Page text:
Health board names interim chief as Sands resigns post

The Southern Nevada Health District board accepted the resignation of the district’s chief health officer Thursday and appointed a temporary replacement.

Dr. Lawrence Sands, 57, announced his departure in a news release a week ago.

Although two Clark County commissioners welcomed the news, Sands told the Las Vegas Review-Journal on Thursday that no one asked him to step down.

“That was my decision,” he said. “At this time in my career, my experience and skills afford me many opportunities I wish to consider.”

The board appointed Dr. John Middaugh, director of the district’s division of community health, interim chief.

Sands, who has overseen the health district since March 2007, said he plans to stay in the community.

During his five-year tenure, district officials managed a hepatitis C outbreak that resulted in one of the largest public health warnings in the nation. They also dealt with a shortage of H1N1 flu vaccine and with several cases of Legionnaires’ disease at a Strip hotel.

County Commissioner Chris Giunchigliani, who also serves on the health district board, has said district employees began raising concerns about Sands’ management several months ago. She did not attend Thursday’s meeting.

Shelli Clark, executive assistant to the chief health officer, told the board she did not support its decision. She also defended Sands against previous allegations that he had yelled at and bullied employees.

Clark said she has worked alongside Sands for more than seven years and only heard him raise his voice once. She said he only did so in that instance to restore decorum at a meeting, and he later apologized.

After the board meeting, Clark explained why she objected to Middaugh’s appointment as interim chief.

“I just don’t feel that he’s given Dr. Sands 100 percent support, and I just don’t feel that he’s completely trustworthy at this point,” she told the Review-Journal.

Clark said she understood her comments could get her into trouble but added, “I also said that I will continue to do my job 150 percent.”

“My service is to the district and the board and the public,” she said.

County Commissioner Steve Sisolak joined Giunchigliani last week in applauding Sands’ decision to resign. Both commissioners said Sands had made decisions that had soured relations with the health district.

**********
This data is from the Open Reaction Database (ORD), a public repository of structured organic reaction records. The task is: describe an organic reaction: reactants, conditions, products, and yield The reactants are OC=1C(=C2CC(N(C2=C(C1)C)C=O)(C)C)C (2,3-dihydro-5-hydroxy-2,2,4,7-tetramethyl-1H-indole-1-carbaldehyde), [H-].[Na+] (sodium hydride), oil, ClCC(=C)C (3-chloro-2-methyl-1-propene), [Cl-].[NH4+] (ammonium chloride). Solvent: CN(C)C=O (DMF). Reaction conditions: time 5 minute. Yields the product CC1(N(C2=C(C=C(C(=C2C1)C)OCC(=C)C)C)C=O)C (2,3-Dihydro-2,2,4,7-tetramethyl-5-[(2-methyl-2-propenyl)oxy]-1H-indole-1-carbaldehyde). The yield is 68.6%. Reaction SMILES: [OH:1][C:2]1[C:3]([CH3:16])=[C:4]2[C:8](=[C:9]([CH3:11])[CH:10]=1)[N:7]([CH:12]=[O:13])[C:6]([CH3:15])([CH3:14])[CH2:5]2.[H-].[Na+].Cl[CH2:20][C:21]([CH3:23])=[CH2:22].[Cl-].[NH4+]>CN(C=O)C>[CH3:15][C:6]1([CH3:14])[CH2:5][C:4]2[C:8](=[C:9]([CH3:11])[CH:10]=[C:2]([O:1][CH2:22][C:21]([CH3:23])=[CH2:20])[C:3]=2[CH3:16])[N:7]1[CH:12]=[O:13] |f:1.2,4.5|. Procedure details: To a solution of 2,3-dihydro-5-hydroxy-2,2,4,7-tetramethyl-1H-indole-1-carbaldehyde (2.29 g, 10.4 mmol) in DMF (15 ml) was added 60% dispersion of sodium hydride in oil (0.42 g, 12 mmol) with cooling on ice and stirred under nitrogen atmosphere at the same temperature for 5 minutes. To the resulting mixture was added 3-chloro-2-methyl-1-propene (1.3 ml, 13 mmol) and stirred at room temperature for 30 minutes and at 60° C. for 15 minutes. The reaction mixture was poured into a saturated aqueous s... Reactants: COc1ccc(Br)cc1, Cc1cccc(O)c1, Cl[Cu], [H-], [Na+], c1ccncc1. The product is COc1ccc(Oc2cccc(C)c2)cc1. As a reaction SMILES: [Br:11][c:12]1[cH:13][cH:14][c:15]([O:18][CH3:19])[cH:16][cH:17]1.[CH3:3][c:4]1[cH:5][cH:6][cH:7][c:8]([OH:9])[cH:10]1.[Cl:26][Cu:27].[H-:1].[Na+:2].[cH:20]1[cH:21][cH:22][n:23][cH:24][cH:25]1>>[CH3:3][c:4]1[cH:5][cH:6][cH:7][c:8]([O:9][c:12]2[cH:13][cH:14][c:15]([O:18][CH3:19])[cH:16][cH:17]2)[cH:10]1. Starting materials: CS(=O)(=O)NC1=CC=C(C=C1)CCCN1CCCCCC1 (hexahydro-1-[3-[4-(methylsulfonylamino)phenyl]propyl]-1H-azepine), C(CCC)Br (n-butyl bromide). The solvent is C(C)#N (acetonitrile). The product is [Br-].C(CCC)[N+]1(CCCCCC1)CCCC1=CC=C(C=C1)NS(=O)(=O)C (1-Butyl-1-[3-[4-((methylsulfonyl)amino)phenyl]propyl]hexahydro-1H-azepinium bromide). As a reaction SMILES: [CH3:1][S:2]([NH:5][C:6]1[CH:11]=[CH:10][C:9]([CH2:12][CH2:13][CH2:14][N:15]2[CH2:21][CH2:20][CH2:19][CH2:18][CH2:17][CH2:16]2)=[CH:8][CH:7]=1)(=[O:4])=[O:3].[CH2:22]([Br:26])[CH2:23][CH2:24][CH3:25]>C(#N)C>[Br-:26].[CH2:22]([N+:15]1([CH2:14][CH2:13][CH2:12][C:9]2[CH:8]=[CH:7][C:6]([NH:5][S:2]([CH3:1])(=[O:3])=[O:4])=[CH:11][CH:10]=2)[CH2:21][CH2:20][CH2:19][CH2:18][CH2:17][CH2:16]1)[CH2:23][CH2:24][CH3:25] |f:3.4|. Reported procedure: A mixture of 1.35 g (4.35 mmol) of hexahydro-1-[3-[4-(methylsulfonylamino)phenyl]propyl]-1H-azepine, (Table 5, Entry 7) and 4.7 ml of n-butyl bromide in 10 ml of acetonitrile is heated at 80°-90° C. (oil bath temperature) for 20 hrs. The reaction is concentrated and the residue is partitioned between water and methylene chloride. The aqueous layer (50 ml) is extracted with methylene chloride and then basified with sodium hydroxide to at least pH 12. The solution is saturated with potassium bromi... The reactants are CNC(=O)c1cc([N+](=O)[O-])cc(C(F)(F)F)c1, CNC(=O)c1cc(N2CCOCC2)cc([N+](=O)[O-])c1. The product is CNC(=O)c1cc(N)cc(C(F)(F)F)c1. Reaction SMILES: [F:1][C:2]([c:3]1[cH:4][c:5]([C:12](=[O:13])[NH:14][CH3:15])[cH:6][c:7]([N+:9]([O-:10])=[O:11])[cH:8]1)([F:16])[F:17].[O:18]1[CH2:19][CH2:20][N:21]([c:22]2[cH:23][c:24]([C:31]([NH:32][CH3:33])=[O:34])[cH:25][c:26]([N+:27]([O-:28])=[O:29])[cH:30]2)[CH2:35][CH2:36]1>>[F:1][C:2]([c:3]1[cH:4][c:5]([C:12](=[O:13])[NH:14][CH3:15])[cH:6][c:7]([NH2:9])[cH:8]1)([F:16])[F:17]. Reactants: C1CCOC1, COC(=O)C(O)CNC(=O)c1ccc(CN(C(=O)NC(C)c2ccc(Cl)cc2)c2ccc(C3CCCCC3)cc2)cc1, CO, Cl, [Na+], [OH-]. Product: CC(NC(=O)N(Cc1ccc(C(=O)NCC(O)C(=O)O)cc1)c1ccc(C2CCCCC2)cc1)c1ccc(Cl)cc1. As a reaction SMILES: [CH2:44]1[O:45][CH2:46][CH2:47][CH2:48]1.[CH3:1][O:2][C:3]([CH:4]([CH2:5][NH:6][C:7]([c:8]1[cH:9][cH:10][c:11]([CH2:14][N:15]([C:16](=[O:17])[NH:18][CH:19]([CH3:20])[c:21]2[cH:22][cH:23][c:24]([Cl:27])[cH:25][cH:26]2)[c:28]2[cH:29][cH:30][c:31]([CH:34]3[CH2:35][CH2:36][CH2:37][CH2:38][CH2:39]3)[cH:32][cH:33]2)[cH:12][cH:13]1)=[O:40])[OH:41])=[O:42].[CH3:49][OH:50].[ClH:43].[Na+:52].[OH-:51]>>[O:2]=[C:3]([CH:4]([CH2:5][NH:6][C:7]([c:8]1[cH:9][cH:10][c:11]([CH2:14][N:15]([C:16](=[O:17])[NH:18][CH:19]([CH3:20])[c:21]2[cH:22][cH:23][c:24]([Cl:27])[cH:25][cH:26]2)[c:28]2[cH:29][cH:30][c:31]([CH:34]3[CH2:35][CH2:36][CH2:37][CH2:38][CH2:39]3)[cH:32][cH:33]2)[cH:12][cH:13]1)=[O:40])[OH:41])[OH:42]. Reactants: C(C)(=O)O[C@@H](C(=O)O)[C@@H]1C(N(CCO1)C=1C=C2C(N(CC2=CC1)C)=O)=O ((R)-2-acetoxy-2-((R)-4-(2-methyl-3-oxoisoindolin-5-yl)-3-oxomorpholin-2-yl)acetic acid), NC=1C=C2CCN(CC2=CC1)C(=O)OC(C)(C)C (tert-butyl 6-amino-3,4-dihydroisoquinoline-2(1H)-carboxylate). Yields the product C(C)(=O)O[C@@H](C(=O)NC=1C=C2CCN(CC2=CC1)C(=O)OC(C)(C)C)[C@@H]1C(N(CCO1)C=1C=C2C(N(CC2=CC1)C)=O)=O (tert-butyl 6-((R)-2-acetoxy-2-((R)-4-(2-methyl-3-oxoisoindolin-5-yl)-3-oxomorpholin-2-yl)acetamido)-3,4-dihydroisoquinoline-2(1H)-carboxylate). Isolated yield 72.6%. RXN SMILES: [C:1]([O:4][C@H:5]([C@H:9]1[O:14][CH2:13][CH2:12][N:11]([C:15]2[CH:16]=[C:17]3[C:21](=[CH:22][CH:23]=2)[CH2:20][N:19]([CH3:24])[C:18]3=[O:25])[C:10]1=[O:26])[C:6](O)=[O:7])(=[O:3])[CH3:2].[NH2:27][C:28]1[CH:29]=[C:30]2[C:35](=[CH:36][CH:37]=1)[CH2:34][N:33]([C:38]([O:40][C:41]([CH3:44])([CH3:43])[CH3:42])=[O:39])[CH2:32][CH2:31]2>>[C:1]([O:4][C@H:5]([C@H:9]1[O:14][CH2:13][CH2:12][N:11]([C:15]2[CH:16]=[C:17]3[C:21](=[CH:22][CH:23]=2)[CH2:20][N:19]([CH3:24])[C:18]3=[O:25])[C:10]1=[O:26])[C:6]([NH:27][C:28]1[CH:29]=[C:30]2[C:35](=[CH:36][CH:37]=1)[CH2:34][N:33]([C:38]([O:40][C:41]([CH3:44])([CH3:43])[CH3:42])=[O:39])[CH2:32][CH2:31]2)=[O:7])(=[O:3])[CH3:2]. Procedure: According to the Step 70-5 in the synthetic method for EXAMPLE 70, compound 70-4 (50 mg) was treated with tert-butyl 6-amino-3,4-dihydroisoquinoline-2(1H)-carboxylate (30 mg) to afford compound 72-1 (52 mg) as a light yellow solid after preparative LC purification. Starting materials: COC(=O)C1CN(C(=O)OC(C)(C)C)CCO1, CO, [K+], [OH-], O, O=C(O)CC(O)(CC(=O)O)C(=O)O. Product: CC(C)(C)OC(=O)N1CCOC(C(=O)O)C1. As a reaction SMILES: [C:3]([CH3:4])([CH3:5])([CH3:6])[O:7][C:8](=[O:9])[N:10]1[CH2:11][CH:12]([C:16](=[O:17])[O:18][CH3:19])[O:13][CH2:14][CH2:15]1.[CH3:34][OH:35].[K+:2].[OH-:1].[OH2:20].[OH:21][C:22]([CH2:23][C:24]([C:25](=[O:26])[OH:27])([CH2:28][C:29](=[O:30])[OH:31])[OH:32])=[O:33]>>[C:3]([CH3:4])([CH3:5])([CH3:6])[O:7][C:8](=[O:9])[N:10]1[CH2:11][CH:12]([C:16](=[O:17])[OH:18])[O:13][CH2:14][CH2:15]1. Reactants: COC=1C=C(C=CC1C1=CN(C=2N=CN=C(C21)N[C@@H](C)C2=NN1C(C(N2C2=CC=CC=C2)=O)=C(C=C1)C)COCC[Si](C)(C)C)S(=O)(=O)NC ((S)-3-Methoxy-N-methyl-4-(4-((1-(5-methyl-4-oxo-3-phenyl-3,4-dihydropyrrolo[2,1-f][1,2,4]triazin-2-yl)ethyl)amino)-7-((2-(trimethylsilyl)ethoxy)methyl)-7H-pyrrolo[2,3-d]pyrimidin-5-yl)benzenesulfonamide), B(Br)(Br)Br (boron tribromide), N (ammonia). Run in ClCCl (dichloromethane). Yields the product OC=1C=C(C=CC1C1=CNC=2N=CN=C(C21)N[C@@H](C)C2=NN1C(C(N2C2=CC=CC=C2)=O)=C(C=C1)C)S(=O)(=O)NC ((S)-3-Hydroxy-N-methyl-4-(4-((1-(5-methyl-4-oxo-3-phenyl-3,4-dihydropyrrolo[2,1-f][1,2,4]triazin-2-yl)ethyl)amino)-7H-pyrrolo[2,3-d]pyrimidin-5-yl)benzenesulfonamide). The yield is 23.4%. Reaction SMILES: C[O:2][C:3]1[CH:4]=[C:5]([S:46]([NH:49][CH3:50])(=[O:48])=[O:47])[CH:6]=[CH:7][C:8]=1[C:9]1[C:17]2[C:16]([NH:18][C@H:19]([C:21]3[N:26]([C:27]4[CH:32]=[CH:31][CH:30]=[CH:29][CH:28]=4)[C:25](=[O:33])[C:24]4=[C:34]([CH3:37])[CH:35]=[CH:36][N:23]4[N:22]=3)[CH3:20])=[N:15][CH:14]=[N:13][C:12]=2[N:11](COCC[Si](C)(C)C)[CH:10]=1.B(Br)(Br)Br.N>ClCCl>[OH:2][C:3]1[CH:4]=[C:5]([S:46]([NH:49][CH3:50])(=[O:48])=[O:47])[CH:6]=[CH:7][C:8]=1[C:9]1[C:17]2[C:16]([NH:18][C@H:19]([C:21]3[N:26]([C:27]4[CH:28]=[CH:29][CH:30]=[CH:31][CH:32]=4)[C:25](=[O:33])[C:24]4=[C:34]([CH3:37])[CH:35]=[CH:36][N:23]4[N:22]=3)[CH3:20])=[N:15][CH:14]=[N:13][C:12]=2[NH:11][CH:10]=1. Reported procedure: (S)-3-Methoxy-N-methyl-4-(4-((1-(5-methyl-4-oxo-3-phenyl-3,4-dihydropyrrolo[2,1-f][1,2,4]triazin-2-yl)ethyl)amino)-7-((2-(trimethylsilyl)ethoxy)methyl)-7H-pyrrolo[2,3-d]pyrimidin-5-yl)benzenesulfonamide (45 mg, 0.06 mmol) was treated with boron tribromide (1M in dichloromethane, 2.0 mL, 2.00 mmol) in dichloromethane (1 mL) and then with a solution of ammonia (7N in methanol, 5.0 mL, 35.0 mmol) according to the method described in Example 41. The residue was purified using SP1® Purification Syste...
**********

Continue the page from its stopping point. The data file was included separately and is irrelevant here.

Sands’ move in April to vacate the district’s main building near downtown Las Vegas because of structural concerns suspended some services and left taxpayers on the hook for the salaries of district employees put on administrative leave.

Giunchigliani said Sands had no pressing reason to close the building. She thought it was a political move to force the commission to finance a new space rather than a move made out of concern for employee and public safety.

She also pointed to questions about Sands’ decision to hand out three years of pay raises while the economy faltered and about two pending lawsuits – one over funding for a new building and another over property ownership – with the county.

Sisolak said Sands’ departure will help “build some bridges instead of some fences.”

Giunchigliani said Sands was not pressured to resign, but she guessed that a scheduled public performance evaluation in the coming weeks might have played a role in his decision.

At Thursday’s meeting, Las Vegas City Councilwoman Lois Tarkanian, who also sits on the health district board, accused other board members of maneuvering behind the scenes to remove Sands before he could undergo an objective, public evaluation.

“It did not look right,” she said. “It did not smell right.”

County Commissioner Lawrence Weekly, sitting in as Giunchigliani’s alternate, said he respected Tarkanian’s comments. He then made a motion to accept Sands’ resignation, citing a need “to move on and move this bus forward.”

The board voted to continue paying Sands’ salary and benefits through Dec. 21. Sands said he would make himself available as a consultant during the transition.

Middaugh was appointed interim chief through August 2013 or until a permanent chief is selected. He will receive the same annual salary Sands received while serving as chief: $241,000.

Sands said Middaugh is the only person on the health district staff who meets the statutory requirements for the position of chief health officer.

Middaugh told board members the district faces challenges that “are enormous and really daunting” and said he would need their “full support.”

“I cannot fix the problems of the district alone,” he said.

Weekly told Middaugh the board is depending on him to lead by example.

“We need some real leadership here,” he said.

North Las Vegas City Councilwoman Anita Wood, also a board member, told Middaugh, “With that salary, we have high expectations for you, too.”

Another board member, Boulder City Councilman Rod Woodbury, commended Sands for his hard work, professionalism and personal outreach efforts.

“You were always a man of integrity,” he said. “I do appreciate your dedication to public health, as well.”

Sands said the health district entered into a three-year lease Thursday for a new building at 330 Valley View Blvd., across from Springs Preserve.

Contact reporter Carri Geer Thevenot at cgeer@reviewjournal.com or 702-384-8710.

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